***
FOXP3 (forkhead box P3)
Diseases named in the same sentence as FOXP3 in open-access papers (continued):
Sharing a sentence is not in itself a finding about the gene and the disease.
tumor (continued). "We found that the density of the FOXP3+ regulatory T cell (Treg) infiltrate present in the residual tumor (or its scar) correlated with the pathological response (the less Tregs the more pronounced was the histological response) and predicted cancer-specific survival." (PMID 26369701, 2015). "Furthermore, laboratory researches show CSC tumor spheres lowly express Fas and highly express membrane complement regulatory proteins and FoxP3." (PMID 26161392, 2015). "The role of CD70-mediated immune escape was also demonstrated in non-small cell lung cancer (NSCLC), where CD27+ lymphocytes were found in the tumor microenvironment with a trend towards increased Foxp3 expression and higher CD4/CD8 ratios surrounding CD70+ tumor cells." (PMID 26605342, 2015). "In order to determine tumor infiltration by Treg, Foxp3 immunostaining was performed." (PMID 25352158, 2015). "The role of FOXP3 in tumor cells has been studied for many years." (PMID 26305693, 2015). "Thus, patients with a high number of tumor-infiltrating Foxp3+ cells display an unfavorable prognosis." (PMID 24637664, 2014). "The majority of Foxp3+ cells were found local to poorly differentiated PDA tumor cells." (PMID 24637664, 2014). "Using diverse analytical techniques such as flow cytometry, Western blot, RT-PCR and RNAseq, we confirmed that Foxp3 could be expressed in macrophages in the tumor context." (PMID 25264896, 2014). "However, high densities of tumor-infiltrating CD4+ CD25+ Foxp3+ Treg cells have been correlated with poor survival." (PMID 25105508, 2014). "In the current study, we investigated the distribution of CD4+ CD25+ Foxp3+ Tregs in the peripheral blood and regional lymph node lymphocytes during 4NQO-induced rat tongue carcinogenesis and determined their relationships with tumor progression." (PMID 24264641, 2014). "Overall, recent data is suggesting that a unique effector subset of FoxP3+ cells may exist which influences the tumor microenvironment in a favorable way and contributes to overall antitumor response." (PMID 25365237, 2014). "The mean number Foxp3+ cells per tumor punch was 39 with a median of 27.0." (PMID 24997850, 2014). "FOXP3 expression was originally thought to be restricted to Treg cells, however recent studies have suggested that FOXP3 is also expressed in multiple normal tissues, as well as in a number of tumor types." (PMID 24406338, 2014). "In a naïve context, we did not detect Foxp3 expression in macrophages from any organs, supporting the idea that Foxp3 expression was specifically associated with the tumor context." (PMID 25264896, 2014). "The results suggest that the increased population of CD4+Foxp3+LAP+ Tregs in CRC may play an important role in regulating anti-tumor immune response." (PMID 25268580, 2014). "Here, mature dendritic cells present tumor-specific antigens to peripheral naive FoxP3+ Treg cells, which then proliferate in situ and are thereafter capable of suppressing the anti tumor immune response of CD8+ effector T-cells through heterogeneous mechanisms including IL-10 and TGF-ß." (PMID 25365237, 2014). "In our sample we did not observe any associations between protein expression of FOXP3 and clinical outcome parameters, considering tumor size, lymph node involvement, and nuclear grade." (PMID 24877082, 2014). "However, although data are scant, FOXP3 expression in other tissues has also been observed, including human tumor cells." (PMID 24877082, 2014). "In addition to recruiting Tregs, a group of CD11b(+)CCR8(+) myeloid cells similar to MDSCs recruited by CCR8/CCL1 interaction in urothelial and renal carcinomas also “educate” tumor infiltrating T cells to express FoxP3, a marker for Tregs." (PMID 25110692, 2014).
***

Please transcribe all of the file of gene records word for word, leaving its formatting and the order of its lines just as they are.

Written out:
FOXP3 (forkhead box P3)
Diseases named in the same sentence as FOXP3 in open-access papers (continued):
Sharing a sentence is not in itself a finding about the gene and the disease.
tumor (continued). "We found that the density of the FOXP3+ regulatory T cell (Treg) infiltrate present in the residual tumor (or its scar) correlated with the pathological response (the less Tregs the more pronounced was the histological response) and predicted cancer-specific survival." (PMID 26369701, 2015). "Furthermore, laboratory researches show CSC tumor spheres lowly express Fas and highly express membrane complement regulatory proteins and FoxP3." (PMID 26161392, 2015). "The role of CD70-mediated immune escape was also demonstrated in non-small cell lung cancer (NSCLC), where CD27+ lymphocytes were found in the tumor microenvironment with a trend towards increased Foxp3 expression and higher CD4/CD8 ratios surrounding CD70+ tumor cells." (PMID 26605342, 2015). "In order to determine tumor infiltration by Treg, Foxp3 immunostaining was performed." (PMID 25352158, 2015). "The role of FOXP3 in tumor cells has been studied for many years." (PMID 26305693, 2015). "Thus, patients with a high number of tumor-infiltrating Foxp3+ cells display an unfavorable prognosis." (PMID 24637664, 2014). "The majority of Foxp3+ cells were found local to poorly differentiated PDA tumor cells." (PMID 24637664, 2014). "Using diverse analytical techniques such as flow cytometry, Western blot, RT-PCR and RNAseq, we confirmed that Foxp3 could be expressed in macrophages in the tumor context." (PMID 25264896, 2014). "However, high densities of tumor-infiltrating CD4+ CD25+ Foxp3+ Treg cells have been correlated with poor survival." (PMID 25105508, 2014). "In the current study, we investigated the distribution of CD4+ CD25+ Foxp3+ Tregs in the peripheral blood and regional lymph node lymphocytes during 4NQO-induced rat tongue carcinogenesis and determined their relationships with tumor progression." (PMID 24264641, 2014). "Overall, recent data is suggesting that a unique effector subset of FoxP3+ cells may exist which influences the tumor microenvironment in a favorable way and contributes to overall antitumor response." (PMID 25365237, 2014). "The mean number Foxp3+ cells per tumor punch was 39 with a median of 27.0." (PMID 24997850, 2014). "FOXP3 expression was originally thought to be restricted to Treg cells, however recent studies have suggested that FOXP3 is also expressed in multiple normal tissues, as well as in a number of tumor types." (PMID 24406338, 2014). "In a naïve context, we did not detect Foxp3 expression in macrophages from any organs, supporting the idea that Foxp3 expression was specifically associated with the tumor context." (PMID 25264896, 2014). "The results suggest that the increased population of CD4+Foxp3+LAP+ Tregs in CRC may play an important role in regulating anti-tumor immune response." (PMID 25268580, 2014). "Here, mature dendritic cells present tumor-specific antigens to peripheral naive FoxP3+ Treg cells, which then proliferate in situ and are thereafter capable of suppressing the anti tumor immune response of CD8+ effector T-cells through heterogeneous mechanisms including IL-10 and TGF-ß." (PMID 25365237, 2014). "In our sample we did not observe any associations between protein expression of FOXP3 and clinical outcome parameters, considering tumor size, lymph node involvement, and nuclear grade." (PMID 24877082, 2014). "However, although data are scant, FOXP3 expression in other tissues has also been observed, including human tumor cells." (PMID 24877082, 2014). "In addition to recruiting Tregs, a group of CD11b(+)CCR8(+) myeloid cells similar to MDSCs recruited by CCR8/CCL1 interaction in urothelial and renal carcinomas also “educate” tumor infiltrating T cells to express FoxP3, a marker for Tregs." (PMID 25110692, 2014).